Yes. Miss See, Mrs Fenner. Mrs Fenner was an English widow who had one son and she taught school for ages and ages and on a Friday afternoon she would read fascinating tales out of what I thought was an encyclopaedia but it must have been a collection of quite large, well bound books with stories in them and I was quite fascinated by that. There was Mr Pearson who was new, when I was going into fourth class I think it was, and he was quite different. The school house was attached to the school and the headmaster during the time that I was at the school was Mr Ross. He could play the piano very well. He had curly hair and a wax moustache, he was quite a character. There was a Mr Gleeson who arrived when I was going into fifth class and he and I clicked very well.

Amazing your memory. It’s very good.

So we are celebrating Empire Day today. Nobody knows about it.

Yes, nobody knows about it.

So after your time at Castle Hill Public School you went to Parramatta High School.

Yes.

What were those days like?

I was a reasonable student and before you went to Secondary school in those days there was what there was called a Primary Final Examination which was an external examination and by the time I sat for that examination it was only necessary if you wanted to go to a High School.

Some people just wanted to go to a Technical School or Domestic Science as they were called then and so the few who wanted to go to a High School, which by definition meant that you were going to a Selective School and you were going to a school that taught languages, so that if you had any ambition to go to University you needed to go to High School and I think it was just because I was near the top of the class that it was suggested that I sit for the Primary Final and there were just two from the school who passed to go to High School in the year that I went through. There were probably about 200 children at that stage at the primary school. The other chap and his family had come from Germany and he went to Fort Street in Sydney. He didn’t go to Parramatta High School because they moved and so we went by bus to Parramatta Station and then we had 10-12 minutes walk up to Parramatta High School and it was a co-ed High School, the only one in the metropolitan area that was co-ed and as such it taught science whereas at the Girls High Schools, I think I’m correct in saying, that science wasn’t taught and Latin, German and French were available. Business Principles, Maths 1 and Maths 11, English, History and Geography. We had Scripture sessions of course there and they were held in the school and put into the timetable. That’s changed a little bit now but Parramatta High School in those days had a very big area from which the pupils came. It extended down as far as Picton, up as far as Emu Plains, Schofields, out to Glenorie and Kenthurst, to Eastwood and down to Lidcombe and so I met there a collection of people from all sorts of different walks of life and different geographical areas. I really enjoyed my time there.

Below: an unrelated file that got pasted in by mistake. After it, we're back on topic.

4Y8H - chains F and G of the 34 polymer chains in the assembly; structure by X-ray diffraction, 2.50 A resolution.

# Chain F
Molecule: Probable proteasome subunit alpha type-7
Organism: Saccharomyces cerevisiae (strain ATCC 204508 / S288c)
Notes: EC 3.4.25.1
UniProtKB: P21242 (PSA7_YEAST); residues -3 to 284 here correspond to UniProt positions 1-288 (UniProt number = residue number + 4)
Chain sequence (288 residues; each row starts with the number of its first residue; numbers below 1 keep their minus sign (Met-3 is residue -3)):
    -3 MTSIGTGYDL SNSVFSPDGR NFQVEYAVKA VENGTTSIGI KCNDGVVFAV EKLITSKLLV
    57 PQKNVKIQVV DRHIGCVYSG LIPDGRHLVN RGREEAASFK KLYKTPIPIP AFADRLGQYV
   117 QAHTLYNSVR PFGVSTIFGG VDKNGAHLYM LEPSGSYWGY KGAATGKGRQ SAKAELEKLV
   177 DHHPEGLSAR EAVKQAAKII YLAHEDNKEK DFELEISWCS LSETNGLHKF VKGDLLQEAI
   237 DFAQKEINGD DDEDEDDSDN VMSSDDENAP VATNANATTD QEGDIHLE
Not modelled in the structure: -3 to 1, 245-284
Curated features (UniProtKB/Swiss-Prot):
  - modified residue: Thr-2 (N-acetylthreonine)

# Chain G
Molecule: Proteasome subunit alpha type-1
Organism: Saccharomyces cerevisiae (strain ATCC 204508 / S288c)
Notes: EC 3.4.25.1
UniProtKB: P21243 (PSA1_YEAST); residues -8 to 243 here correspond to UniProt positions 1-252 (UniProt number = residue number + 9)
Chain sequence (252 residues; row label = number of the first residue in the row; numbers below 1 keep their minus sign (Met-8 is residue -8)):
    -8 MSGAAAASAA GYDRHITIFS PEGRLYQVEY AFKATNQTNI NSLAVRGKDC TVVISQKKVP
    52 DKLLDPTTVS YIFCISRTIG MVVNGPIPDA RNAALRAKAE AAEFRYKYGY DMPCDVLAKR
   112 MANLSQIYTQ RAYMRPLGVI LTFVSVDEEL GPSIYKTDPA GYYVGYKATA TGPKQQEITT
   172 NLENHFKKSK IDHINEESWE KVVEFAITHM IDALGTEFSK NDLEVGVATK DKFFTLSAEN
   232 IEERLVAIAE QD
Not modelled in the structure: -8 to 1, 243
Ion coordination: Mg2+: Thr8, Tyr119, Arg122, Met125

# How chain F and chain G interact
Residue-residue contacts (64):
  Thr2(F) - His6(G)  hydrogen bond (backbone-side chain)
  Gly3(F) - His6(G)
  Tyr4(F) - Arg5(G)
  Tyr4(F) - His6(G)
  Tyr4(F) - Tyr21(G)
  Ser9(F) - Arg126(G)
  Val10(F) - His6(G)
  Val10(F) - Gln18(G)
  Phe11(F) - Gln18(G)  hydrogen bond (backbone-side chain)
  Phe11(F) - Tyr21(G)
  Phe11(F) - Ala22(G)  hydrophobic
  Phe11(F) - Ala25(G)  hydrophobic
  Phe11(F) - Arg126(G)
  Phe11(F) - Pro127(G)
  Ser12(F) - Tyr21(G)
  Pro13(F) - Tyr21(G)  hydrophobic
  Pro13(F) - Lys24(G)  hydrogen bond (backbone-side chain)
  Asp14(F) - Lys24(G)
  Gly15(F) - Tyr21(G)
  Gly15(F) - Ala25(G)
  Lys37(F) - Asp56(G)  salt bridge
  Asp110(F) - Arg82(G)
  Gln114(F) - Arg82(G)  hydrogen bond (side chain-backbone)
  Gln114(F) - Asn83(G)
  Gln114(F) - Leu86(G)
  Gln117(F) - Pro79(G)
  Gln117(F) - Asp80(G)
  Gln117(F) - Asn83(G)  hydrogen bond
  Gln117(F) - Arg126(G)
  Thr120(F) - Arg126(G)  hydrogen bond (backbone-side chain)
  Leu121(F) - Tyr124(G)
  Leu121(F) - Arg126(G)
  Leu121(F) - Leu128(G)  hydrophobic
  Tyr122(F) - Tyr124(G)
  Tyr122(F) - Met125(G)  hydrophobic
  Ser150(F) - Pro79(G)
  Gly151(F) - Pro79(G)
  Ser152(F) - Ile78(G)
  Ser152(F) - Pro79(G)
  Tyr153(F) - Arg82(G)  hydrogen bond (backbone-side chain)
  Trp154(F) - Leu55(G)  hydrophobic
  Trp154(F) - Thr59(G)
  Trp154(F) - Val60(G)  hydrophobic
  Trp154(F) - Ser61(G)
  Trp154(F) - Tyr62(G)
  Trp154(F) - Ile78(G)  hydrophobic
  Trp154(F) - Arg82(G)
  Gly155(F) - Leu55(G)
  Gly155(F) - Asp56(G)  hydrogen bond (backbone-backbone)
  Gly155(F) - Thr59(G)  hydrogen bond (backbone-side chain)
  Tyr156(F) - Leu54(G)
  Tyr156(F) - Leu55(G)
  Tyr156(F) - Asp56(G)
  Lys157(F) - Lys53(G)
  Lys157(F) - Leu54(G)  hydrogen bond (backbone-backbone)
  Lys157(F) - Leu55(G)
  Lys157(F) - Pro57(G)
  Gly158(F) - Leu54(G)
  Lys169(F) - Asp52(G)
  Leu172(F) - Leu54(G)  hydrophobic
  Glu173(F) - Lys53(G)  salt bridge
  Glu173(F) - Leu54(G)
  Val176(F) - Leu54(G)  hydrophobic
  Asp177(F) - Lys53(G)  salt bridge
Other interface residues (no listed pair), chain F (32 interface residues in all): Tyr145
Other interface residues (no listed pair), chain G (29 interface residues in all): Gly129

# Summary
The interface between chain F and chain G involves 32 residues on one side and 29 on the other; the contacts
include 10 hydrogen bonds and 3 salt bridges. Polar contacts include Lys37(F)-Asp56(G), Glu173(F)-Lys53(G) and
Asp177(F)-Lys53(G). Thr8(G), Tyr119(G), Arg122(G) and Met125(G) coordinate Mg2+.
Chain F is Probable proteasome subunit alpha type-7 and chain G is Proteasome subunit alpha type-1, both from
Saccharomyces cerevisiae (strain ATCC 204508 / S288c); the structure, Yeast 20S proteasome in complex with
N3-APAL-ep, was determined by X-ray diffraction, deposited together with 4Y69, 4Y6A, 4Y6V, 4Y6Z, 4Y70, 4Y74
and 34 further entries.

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Making stainless steel pressure vessels at Baldwins 1940s

Heather, tell me a little about the war years in Castle Hill. What were they like there?